If you are a reader of this blog, you’ll know that light rail transit is not new to the Region. Street railways were a part of life in Waterloo County dating from 1886 to late December 1946. And the building pictured above housed the organization that operated our street rail system.
Built in 1931-1932, the Kitchener Public Utilities Commission building is a short walk up Gaukel Street from ION Victoria Park station. It sits directly across from Kitchener City Hall on King Street. It was built of cut granite and sandstone in a similar style to Kitchener’s old city hall, which was built in 1924.
It housed the offices of the Kitchener Public Utilities Commission which ran the street railway Kitchener and Waterloo starting 1906 when the Town of Berlin took over operation of the street railway. This lovely three-storey Beaux Arts building, pictured above in the 1950s, lends a sense of grandeur to the Commission’s many operations. Among its many achievements, the Commission helped bring Niagara generated hydroelectric to Berlin on 10 October 1910, making it the first municipality in Ontario to do so.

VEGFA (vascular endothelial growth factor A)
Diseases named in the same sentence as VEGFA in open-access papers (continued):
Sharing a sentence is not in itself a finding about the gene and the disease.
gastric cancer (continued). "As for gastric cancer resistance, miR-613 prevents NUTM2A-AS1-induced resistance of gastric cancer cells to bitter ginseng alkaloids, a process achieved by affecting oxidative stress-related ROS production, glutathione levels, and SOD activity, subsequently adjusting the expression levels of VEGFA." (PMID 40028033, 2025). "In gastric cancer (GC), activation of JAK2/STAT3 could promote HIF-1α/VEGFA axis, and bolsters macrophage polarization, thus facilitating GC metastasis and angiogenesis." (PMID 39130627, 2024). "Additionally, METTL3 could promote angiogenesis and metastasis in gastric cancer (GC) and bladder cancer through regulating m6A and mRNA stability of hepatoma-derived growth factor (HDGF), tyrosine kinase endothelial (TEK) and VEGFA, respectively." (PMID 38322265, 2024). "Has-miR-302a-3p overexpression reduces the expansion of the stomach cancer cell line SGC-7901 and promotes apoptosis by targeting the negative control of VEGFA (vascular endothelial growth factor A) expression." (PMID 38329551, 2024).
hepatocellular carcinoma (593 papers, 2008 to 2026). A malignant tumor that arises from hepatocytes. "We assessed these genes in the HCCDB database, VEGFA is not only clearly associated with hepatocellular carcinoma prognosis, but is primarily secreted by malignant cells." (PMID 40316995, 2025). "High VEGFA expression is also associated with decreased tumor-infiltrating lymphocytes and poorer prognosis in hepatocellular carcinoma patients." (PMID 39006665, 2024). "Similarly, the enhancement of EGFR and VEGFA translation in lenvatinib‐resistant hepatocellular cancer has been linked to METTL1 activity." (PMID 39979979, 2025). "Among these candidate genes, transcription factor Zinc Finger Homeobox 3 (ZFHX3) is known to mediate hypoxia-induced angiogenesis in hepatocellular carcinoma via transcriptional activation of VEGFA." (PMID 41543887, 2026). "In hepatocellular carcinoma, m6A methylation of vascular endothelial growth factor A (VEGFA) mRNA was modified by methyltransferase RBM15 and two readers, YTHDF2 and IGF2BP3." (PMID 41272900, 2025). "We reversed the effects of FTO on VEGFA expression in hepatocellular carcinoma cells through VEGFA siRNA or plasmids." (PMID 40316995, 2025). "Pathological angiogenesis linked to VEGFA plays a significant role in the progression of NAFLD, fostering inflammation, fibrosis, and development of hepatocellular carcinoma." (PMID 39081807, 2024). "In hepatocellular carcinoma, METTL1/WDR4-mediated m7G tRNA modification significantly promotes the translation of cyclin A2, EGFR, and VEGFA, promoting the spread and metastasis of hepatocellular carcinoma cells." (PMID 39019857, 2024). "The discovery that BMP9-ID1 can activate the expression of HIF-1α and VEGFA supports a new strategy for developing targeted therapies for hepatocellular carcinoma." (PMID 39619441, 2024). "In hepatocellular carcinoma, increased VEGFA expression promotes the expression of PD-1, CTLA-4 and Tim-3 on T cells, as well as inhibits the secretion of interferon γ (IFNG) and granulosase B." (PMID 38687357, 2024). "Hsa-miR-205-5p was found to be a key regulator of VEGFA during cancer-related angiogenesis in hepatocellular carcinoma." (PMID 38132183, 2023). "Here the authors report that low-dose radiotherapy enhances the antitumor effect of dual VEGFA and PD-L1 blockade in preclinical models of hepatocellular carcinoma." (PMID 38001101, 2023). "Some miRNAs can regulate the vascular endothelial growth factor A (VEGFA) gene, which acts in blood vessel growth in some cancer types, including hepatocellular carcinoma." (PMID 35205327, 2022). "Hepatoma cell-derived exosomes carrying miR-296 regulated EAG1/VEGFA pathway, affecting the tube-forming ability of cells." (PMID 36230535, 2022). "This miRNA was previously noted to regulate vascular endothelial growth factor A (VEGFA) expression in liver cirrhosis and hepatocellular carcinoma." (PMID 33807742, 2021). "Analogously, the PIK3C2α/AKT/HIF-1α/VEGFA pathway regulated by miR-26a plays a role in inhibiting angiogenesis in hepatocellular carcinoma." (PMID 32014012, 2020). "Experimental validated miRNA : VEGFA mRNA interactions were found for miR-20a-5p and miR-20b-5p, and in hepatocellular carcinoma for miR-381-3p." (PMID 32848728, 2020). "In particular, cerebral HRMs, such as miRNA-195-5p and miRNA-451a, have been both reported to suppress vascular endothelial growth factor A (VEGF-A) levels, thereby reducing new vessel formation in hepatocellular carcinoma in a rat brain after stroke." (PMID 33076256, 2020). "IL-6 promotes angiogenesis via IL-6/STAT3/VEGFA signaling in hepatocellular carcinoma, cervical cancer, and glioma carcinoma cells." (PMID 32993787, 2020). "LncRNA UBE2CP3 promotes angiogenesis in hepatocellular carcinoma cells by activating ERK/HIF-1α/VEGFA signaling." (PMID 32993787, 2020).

If you are interested in learning more about the history of the street railways in Kitchener and Waterloo, you can read Part 1 here. (Part 2 will follow later this summer).
This is post 12 of 19 in the Stories That Move You series.
Stories that Move You is a Kitchener Public Library project that celebrates the launch of ION service with curated collections of reads, music, audio, learning resources, and local history to help people make the most of an unique window of time during their public transit ride.